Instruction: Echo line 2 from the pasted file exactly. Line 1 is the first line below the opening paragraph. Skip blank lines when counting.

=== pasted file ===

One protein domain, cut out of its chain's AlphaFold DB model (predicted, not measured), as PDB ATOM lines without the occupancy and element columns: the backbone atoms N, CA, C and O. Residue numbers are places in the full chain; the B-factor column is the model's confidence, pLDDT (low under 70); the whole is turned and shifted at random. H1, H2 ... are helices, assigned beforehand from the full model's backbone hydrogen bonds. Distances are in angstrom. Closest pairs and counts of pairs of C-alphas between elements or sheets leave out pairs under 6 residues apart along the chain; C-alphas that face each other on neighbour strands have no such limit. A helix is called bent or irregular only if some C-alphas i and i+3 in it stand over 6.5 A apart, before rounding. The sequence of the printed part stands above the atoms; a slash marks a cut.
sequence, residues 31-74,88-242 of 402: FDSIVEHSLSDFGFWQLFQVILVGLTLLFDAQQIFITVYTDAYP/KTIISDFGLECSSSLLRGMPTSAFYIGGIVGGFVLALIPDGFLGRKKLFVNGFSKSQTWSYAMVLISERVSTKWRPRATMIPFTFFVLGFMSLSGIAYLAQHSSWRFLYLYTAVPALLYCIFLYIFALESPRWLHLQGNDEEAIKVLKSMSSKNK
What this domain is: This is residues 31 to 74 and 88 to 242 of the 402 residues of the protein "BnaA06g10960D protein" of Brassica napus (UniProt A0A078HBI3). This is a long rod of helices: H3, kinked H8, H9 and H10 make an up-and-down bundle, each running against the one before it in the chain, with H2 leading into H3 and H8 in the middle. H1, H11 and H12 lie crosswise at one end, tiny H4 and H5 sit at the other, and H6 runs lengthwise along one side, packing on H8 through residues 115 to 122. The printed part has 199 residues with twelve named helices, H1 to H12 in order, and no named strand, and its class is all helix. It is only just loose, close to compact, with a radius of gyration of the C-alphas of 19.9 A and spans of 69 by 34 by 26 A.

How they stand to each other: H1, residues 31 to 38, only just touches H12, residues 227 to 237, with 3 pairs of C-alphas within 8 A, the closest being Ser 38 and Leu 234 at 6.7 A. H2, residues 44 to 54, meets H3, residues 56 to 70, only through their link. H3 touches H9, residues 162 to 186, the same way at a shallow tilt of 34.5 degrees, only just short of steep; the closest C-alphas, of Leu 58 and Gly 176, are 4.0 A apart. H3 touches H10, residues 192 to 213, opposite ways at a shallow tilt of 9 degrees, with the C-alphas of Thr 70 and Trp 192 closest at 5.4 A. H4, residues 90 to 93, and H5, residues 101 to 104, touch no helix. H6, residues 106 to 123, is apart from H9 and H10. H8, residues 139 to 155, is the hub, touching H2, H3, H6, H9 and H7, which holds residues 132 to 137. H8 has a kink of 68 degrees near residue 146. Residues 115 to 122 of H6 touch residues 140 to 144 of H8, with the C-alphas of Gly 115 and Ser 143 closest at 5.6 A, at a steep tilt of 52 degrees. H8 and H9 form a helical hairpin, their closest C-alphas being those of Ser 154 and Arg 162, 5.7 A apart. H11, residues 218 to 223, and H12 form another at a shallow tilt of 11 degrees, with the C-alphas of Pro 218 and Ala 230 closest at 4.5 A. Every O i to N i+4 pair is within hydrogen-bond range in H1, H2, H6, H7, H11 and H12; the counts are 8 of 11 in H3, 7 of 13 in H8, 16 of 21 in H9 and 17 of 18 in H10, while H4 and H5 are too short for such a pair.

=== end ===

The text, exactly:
What this domain is: This is residues 31 to 74 and 88 to 242 of the 402 residues of the protein "BnaA06g10960D protein" of Brassica napus (UniProt A0A078HBI3). This is a long rod of helices: H3, kinked H8, H9 and H10 make an up-and-down bundle, each running against the one before it in the chain, with H2 leading into H3 and H8 in the middle. H1, H11 and H12 lie crosswise at one end, tiny H4 and H5 sit at the other, and H6 runs lengthwise along one side, packing on H8 through residues 115 to 122. The printed part has 199 residues with twelve named helices, H1 to H12 in order, and no named strand, and its class is all helix. It is only just loose, close to compact, with a radius of gyration of the C-alphas of 19.9 A and spans of 69 by 34 by 26 A.